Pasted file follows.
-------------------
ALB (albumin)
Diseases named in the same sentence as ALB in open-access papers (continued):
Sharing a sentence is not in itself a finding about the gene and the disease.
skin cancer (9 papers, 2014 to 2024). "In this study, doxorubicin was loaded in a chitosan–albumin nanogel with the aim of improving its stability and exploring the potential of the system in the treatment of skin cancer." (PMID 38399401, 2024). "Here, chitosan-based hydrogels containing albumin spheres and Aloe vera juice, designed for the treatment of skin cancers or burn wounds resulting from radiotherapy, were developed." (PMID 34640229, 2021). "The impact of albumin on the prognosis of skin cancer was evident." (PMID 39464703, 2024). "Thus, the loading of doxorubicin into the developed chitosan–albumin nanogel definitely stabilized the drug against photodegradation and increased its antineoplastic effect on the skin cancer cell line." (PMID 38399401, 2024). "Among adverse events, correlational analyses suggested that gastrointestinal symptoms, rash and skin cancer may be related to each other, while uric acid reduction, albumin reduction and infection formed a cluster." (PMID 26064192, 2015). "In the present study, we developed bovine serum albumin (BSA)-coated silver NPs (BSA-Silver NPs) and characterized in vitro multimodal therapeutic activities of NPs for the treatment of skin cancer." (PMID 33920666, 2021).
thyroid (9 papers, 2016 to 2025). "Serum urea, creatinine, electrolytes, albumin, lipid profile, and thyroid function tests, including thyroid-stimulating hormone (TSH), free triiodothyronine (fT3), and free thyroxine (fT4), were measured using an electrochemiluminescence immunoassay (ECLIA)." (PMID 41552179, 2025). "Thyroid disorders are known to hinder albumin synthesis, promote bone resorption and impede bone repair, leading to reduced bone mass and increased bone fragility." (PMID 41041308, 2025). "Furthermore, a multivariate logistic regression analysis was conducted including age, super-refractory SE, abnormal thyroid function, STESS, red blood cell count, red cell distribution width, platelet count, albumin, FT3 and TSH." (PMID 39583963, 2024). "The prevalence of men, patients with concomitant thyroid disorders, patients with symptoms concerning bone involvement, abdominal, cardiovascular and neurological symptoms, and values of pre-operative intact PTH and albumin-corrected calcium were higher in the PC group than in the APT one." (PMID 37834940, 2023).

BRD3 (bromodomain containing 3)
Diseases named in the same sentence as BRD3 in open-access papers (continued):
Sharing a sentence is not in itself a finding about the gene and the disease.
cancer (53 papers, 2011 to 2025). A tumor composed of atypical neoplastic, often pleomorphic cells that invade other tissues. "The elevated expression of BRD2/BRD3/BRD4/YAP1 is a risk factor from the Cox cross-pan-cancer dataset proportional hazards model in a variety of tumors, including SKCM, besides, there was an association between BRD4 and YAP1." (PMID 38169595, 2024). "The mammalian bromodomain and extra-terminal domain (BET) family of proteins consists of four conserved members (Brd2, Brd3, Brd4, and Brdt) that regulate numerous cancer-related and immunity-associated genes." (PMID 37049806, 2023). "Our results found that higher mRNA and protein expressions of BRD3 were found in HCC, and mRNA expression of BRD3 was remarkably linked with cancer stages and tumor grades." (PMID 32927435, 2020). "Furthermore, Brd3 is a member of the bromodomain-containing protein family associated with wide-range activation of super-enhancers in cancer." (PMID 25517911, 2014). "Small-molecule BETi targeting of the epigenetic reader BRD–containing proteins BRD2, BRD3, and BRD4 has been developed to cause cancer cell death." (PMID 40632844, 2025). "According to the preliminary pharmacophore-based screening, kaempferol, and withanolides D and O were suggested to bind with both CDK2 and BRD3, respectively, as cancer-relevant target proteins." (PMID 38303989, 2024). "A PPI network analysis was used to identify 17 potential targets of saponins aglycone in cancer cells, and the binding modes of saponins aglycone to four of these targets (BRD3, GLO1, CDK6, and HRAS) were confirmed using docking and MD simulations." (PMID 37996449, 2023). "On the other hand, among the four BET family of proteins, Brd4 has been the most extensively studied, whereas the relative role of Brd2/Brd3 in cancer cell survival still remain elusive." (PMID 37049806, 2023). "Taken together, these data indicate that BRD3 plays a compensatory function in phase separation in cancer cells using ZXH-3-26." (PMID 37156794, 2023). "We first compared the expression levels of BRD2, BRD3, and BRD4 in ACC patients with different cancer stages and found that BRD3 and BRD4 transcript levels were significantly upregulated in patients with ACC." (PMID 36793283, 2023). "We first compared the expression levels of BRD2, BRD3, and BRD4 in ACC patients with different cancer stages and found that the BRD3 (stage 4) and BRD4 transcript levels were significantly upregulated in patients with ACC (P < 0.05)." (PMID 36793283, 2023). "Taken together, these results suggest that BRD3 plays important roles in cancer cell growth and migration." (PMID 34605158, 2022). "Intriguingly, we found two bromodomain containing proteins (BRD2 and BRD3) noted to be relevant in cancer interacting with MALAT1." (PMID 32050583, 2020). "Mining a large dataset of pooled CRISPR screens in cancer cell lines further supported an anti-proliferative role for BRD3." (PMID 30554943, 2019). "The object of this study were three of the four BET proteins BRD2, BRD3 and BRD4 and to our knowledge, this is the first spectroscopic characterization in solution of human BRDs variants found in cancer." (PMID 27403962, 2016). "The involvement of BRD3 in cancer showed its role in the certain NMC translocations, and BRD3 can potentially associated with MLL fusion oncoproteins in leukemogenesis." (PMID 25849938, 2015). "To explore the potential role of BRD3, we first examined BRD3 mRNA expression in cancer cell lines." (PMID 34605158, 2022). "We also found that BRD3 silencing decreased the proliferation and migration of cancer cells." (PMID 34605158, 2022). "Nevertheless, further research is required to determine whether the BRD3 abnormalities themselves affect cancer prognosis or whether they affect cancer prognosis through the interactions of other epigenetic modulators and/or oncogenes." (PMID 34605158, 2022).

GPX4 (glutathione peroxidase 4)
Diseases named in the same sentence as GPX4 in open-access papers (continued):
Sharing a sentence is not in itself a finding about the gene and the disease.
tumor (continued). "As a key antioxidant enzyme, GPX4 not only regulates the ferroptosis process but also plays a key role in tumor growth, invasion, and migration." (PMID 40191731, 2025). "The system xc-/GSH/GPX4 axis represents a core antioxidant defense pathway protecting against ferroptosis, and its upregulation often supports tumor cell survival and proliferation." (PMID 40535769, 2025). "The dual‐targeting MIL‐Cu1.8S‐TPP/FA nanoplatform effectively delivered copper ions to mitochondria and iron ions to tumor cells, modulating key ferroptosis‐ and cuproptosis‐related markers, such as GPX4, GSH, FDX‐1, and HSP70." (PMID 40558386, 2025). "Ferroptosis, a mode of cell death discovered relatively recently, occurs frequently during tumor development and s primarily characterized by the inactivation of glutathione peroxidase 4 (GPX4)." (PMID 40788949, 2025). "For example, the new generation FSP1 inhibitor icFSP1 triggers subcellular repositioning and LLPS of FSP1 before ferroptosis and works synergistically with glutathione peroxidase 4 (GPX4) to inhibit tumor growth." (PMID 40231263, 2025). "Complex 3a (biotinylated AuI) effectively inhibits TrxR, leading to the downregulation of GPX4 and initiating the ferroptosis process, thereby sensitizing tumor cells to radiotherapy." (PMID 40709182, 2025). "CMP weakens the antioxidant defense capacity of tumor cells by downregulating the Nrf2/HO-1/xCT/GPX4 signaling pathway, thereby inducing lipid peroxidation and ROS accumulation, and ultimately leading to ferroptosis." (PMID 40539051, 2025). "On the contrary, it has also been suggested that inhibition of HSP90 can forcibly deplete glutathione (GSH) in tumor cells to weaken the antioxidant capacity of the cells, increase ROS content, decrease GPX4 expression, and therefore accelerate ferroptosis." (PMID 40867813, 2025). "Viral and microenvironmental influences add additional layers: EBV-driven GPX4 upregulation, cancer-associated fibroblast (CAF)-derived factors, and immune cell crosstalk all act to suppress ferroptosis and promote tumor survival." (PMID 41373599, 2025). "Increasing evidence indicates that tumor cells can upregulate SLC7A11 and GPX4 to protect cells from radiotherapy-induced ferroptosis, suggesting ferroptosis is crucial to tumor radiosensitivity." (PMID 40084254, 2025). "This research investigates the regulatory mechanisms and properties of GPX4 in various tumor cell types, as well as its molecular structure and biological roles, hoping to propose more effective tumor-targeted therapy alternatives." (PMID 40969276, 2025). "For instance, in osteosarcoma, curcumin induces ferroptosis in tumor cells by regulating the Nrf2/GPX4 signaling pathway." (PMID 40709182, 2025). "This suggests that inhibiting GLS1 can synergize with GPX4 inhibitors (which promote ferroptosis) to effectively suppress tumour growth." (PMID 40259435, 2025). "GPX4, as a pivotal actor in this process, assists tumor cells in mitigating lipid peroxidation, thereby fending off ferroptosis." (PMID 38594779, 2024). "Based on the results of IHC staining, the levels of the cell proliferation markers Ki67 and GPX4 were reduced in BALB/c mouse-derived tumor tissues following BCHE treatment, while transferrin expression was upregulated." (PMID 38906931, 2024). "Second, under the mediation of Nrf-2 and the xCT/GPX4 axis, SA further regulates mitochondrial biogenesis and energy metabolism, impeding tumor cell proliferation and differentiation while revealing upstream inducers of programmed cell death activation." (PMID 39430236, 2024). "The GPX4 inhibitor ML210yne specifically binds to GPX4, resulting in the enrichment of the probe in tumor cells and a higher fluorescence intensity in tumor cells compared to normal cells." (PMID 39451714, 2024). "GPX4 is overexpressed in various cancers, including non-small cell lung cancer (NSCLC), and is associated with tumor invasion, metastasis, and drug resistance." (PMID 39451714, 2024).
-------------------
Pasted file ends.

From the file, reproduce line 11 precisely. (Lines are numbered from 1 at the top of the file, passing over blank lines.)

Diseases named in the same sentence as GPX4 in open-access papers (continued):